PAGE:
Firebase es un PaaS de Google con un nivel de abstracción muy alto que te permite tener un completo backend serverless. Hacía años que no lo usaba y estoy encantado con él, pero hay que andarse con ojo porque ningún entorno ni tecnología llega a ser perfecto.

La semana pasada estaba programando una cosa en Javascript usando la librería de Firebase, para un proyecto en el que he usado su Realtime Database para montar un sistema de presencia que me diga en todo momento quién está on y quién está off.

En un momento dado, detecté un problema que no entendía de dónde podía venir:

Hacía una query a la base de datos, que me devolvía unos resultados que yo procesaba. Sin embargo, el resultado era un único dato cuando en la BBDD tenía que haber más. Tras unos cuantos tests, me di cuenta de que si lo mismo lo programaba de distintos modos (que deberían comportarse igual) ¡el resultado era distinto!

snapshot.forEach(s=> array.push(s.val()));
//vs
snapshot.forEach(s=>{array.push(s.val())});

Esas dos estructuras, daban resultados distintos ¿cómo podía ser?

Tras darle unas cuantas vueltas con cara de absoluta incredulidad llegué a la clave del asunto en el último sitio que me quedaba por mirar de la documentación de Firebase:

Último ejemplo de la documentación de Firebase
https://firebase.google.com/docs/reference/js/firebase.database.DataSnapshot#for-each

Se habían alineado Roma con Santiago:

  • Un desarrollador/diseñador había elegido usar un nombre habitual, dándole un comportamiento no habitual.
  • En Javascript todo lo que no sea falso/0/undefined se evalua como true.
  • La información referente a como funcionaba estaba en el último rincón de la documentación.

Todo habría sido distinto si el método se hubiese llamado cancellableForEach; o si al menos hubiesen comprobado que el valor recibido era verdadero comparándolo con el operador de igualdad estricta (“=== true”); o si, ya cogiéndolo por los pelos, la ejecución del método cuando reciba algo que no sea booleano arrojase un warning…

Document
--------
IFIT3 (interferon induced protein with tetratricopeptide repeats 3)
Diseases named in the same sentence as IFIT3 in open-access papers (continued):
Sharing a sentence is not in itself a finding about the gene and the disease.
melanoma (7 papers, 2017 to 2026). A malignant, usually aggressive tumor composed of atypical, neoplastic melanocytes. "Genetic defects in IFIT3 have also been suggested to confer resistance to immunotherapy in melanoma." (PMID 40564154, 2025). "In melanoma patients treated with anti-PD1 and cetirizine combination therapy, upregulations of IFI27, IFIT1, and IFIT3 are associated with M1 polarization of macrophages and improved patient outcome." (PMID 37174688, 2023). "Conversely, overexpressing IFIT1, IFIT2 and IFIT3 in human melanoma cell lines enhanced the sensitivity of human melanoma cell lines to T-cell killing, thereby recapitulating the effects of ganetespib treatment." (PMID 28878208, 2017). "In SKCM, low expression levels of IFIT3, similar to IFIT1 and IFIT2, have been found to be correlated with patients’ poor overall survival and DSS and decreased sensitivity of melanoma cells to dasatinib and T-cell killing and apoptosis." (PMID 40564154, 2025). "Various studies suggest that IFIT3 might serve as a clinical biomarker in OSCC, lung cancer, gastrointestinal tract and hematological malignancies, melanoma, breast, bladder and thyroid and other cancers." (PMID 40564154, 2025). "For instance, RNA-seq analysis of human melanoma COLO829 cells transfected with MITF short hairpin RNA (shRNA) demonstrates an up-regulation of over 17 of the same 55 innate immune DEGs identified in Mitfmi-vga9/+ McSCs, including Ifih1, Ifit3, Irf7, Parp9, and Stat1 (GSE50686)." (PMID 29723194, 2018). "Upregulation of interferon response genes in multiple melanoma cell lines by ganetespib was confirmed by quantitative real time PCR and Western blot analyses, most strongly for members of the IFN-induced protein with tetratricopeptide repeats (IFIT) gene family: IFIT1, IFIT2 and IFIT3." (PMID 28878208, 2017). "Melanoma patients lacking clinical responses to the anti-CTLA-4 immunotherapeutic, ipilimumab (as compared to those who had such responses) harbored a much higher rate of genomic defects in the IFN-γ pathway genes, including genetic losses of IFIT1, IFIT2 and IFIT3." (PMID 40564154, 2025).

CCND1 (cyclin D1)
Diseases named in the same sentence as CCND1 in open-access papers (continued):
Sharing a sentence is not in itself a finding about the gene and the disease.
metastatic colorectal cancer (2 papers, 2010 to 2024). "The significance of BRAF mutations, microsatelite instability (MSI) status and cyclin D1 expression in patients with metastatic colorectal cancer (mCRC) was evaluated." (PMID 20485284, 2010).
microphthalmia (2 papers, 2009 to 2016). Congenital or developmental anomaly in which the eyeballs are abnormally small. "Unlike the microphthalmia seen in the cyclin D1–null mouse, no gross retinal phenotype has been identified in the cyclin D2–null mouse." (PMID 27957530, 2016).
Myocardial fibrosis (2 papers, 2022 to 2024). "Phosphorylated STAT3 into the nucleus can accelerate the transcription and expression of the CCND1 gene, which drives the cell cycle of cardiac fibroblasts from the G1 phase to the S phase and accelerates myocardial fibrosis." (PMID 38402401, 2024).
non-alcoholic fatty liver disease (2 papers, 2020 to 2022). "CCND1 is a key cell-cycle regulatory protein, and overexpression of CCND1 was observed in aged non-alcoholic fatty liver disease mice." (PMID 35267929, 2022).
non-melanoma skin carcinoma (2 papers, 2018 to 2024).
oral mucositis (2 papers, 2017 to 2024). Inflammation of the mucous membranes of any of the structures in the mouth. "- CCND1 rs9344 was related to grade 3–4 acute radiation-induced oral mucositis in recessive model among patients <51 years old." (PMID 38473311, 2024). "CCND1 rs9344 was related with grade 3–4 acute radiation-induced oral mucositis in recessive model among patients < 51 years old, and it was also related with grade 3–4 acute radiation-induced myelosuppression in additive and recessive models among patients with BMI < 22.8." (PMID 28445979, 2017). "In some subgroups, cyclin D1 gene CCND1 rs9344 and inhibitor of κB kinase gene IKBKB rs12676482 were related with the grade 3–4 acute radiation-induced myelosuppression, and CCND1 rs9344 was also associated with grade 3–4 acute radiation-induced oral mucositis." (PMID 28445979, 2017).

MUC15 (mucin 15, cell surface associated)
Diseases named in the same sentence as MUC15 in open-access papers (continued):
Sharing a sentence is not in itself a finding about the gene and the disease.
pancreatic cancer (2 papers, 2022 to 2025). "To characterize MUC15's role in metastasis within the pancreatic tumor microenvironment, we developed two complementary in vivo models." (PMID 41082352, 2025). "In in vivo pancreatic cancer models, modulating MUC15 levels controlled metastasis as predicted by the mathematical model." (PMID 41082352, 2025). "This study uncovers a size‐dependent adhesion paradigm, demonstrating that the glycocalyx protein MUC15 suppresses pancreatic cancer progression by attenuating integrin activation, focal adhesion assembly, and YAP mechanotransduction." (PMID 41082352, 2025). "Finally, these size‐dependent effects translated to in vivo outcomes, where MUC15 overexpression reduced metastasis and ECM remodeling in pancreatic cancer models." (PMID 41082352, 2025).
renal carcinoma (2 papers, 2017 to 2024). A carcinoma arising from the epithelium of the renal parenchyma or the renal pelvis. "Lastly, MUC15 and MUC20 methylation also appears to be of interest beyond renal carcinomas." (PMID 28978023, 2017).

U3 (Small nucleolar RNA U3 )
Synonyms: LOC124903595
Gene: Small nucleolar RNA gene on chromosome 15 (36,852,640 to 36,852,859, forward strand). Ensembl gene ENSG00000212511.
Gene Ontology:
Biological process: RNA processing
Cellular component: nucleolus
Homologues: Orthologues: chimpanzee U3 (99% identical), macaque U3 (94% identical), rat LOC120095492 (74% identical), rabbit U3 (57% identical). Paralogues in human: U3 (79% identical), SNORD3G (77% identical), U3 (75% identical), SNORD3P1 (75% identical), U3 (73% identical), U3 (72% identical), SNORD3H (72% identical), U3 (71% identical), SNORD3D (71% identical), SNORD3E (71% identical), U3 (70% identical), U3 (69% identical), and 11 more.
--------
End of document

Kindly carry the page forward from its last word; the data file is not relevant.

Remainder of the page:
En cualquier caso, tras un rato de frustración el problema quedó solucionado.

Valga este post tanto para recordar que hay que tener cuidado en Firebase con el forEach de los Snapshots de la Realtime Database, como para recordar la importancia de los nombres que ponemos a las cosas.

Tech roundup 52: a journal published by a bot

Read a tech roundup with this week’s news that our powerful bot has chosen: blockchain, AI, development, corporates and more.

Gooooooood morning, Hyperspace!!! Hey, this is not a test, this is a tech roundup. Time to rock it from the Delta to the DMZ.

AI, bots and robots

Blockchain and decentralization

Woman computer scientist of the week
Pattie Maes is a professor in MIT’s program in Media Arts and Sciences. She founded and directed the MIT Media Lab’s Fluid Interfaces Group. Previously, she founded and ran the Software Agents group. She currently acts as the associate Department Head for the Media, Arts and Sciences Department. Prior to joining the Media Lab, Maes was a visiting professor and a research scientist at the MIT Artificial Intelligence Lab. She holds bachelor’s and PhD degrees in computer science from the Vrije Universiteit Brussel in Belgium.

Cloud and architecture

Development and languages

Quote of the week

One of my most productive days was throwing away 1000 lines of code.

        — Ken Thompson

Enterprises

Other news